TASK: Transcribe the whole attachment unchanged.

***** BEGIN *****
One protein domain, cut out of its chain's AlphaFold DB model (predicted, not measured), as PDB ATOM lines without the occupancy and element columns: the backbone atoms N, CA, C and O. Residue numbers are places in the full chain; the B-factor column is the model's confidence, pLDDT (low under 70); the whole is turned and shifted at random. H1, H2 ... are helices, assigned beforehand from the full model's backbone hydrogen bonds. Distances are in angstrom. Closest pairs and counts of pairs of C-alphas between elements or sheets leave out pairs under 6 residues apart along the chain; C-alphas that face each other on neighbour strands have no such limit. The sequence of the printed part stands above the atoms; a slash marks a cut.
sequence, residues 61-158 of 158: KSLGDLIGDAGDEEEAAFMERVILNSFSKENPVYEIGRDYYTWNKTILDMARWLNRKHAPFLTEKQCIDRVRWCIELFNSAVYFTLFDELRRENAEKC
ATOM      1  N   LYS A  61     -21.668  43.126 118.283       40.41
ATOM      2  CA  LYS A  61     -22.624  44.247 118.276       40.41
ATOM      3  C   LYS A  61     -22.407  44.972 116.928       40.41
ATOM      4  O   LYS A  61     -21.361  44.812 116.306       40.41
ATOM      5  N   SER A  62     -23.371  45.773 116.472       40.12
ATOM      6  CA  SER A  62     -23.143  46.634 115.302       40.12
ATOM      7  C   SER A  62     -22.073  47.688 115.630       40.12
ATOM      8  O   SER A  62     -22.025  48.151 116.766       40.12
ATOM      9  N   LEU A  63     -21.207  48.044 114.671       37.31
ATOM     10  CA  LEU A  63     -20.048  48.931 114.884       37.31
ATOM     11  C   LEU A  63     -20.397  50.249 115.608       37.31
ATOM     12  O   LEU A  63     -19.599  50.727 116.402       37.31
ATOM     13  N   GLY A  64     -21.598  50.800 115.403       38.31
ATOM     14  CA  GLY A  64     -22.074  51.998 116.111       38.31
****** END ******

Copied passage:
One protein domain, cut out of its chain's AlphaFold DB model (predicted, not measured), as PDB ATOM lines without the occupancy and element columns: the backbone atoms N, CA, C and O. Residue numbers are places in the full chain; the B-factor column is the model's confidence, pLDDT (low under 70); the whole is turned and shifted at random. H1, H2 ... are helices, assigned beforehand from the full model's backbone hydrogen bonds. Distances are in angstrom. Closest pairs and counts of pairs of C-alphas between elements or sheets leave out pairs under 6 residues apart along the chain; C-alphas that face each other on neighbour strands have no such limit. The sequence of the printed part stands above the atoms; a slash marks a cut.
sequence, residues 61-158 of 158: KSLGDLIGDAGDEEEAAFMERVILNSFSKENPVYEIGRDYYTWNKTILDMARWLNRKHAPFLTEKQCIDRVRWCIELFNSAVYFTLFDELRRENAEKC
ATOM      1  N   LYS A  61     -21.668  43.126 118.283       40.41
ATOM      2  CA  LYS A  61     -22.624  44.247 118.276       40.41
ATOM      3  C   LYS A  61     -22.407  44.972 116.928       40.41
ATOM      4  O   LYS A  61     -21.361  44.812 116.306       40.41
ATOM      5  N   SER A  62     -23.371  45.773 116.472       40.12
ATOM      6  CA  SER A  62     -23.143  46.634 115.302       40.12
ATOM      7  C   SER A  62     -22.073  47.688 115.630       40.12
ATOM      8  O   SER A  62     -22.025  48.151 116.766       40.12
ATOM      9  N   LEU A  63     -21.207  48.044 114.671       37.31
ATOM     10  CA  LEU A  63     -20.048  48.931 114.884       37.31
ATOM     11  C   LEU A  63     -20.397  50.249 115.608       37.31
ATOM     12  O   LEU A  63     -19.599  50.727 116.402       37.31
ATOM     13  N   GLY A  64     -21.598  50.800 115.403       38.31
ATOM     14  CA  GLY A  64     -22.074  51.998 116.111       38.31